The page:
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Religious stuff pushed on me by family

 
 
Reply Sun 15 Mar, 2009 02:16 pm
I know religion is a big issue for some people so this may seem rude to you if you are one of them. My family member got into an argument with me because I did not want to go to her church to see her son baptized. I apologized just to make peace but I still think she was wrong to insist I go. I believe in science. She knows this but she still thinks she can "save" me. Does anyone else think it is WRONG to impose your beliefs on someone? How do you stop your family from doing this?
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Type: Question • Score: 7 • Views: 2,086 • Replies: 18
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ebrown p
 
  2  
Reply Sun 15 Mar, 2009 02:27 pm
There are two ways to look at this... one is as a religious issue, the other is as a family issue. Depending on my relationship with the parents, I may have gone for the sole reason of supporting the family in what is to them an important cultural milestone.

When my very religious grandmother passed, I participated in her funeral, reading a Bible passage in spite of the fact that I am not religious. During the funeral service, the pastor made an altar call where he talked about salvation and gave everyone in the audience a chance to accept Jesus.

I had no problem with this direct attempt to save my wicked soul. I was there for my grandmother; and this is exactly what she would have wanted-- in fact there was no better way to express who she was. I cared about my grandmother and quietly passing on the offer of salvation didn't take away from this fact.
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hawkeye10
 
  2  
Reply Sun 15 Mar, 2009 02:43 pm
One goes to a baptism to show support of the individual and the family of the one being baptized, it is not ceremony celebrating your conversion into the church. When your friends make choices for themselves that you would not make for yourself do you then cut them off as friends, or tell them point blank that the are wrong? If you would not treat a friend in this way why is in OK in your mind to do this to family???
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saab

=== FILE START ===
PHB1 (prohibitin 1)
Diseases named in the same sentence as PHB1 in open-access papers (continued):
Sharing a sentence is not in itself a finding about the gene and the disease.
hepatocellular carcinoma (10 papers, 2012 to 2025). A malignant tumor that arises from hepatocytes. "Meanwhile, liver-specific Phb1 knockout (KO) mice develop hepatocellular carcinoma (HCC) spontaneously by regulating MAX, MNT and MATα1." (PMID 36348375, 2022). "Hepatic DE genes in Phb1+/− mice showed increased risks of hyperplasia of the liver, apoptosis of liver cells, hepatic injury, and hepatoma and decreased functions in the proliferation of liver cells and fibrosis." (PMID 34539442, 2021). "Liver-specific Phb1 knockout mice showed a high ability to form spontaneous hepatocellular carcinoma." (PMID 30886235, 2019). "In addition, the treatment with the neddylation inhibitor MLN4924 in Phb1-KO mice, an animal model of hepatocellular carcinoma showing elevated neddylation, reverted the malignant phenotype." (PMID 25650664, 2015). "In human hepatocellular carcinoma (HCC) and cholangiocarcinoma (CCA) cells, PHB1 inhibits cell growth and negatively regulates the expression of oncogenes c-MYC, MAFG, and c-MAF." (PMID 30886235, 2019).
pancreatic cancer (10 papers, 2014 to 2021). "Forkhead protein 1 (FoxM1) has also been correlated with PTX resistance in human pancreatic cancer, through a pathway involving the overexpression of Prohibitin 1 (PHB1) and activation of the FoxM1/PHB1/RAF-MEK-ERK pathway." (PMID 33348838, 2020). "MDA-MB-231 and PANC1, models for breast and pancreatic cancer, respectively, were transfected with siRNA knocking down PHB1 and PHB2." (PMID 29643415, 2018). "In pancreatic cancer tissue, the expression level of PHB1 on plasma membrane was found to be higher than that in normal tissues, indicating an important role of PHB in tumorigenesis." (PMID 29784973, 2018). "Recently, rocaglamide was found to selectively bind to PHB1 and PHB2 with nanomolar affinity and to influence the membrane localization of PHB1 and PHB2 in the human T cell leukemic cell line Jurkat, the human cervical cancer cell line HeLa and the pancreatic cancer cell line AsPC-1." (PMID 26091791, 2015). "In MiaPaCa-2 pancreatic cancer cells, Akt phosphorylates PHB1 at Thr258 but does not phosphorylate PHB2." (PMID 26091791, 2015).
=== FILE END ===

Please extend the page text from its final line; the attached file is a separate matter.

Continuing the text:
1  
Reply Sun 15 Mar, 2009 03:00 pm
To be invited to someones baptism has nothing to do with trying to make you religous. It is an invitation to take part in a happy family celebration which happens to be religious.
Would you deny to go to a funeral held in a church?
Would you deny to go to a wedding held in a church?
If you are that touchy you are not really a friend.
We have to accept that our friends have different ideas than we do and happily share what they enjoy.
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chai2
 
  1  
Reply Sun 15 Mar, 2009 03:05 pm
She wasn't asking you to go to her church to become part of it, or to even pray.

She asked you to celebrate a family event.

She wanted you to see her son, not her church.
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ebrown p
 
  1  
Reply Sun 15 Mar, 2009 03:08 pm
Let's not let this thread get too one sided-- there are two sides to this.

First a baptism is quite different than a wedding or a funeral. A baptism is a distinctly religious ceremony-- where weddings and funerals can either be religious or secular.

Second, there are family and relationship considerations. If my family imposing religion on me was an ongoing issue, I might choose to not go to baptisms as a way of asserting boundaries.

I have gone to baptisms, but in each of these cases they were friends with whom I have a respectful relationship and no conflict over religion. If someone who had already crossed a boundary invited me to a baptism... I would not feel bad at all about declining.
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chai2
 
  1  
Reply Sun 15 Mar, 2009 03:21 pm
Personally, I've never felt any different about going to a baptism, as to a wedding or a funeral.

All my relatives were catholic, so funerals, weddings, baptisms, first communions, confirmations all meant the same thing. Family getting together.

You got the church part of it over with, and went to someone's house and had a family gathering.

Some of my relatives were very devout, none of them were what you would call not religious to some degree. That didn't mean they wanted to sit around talking about God all day.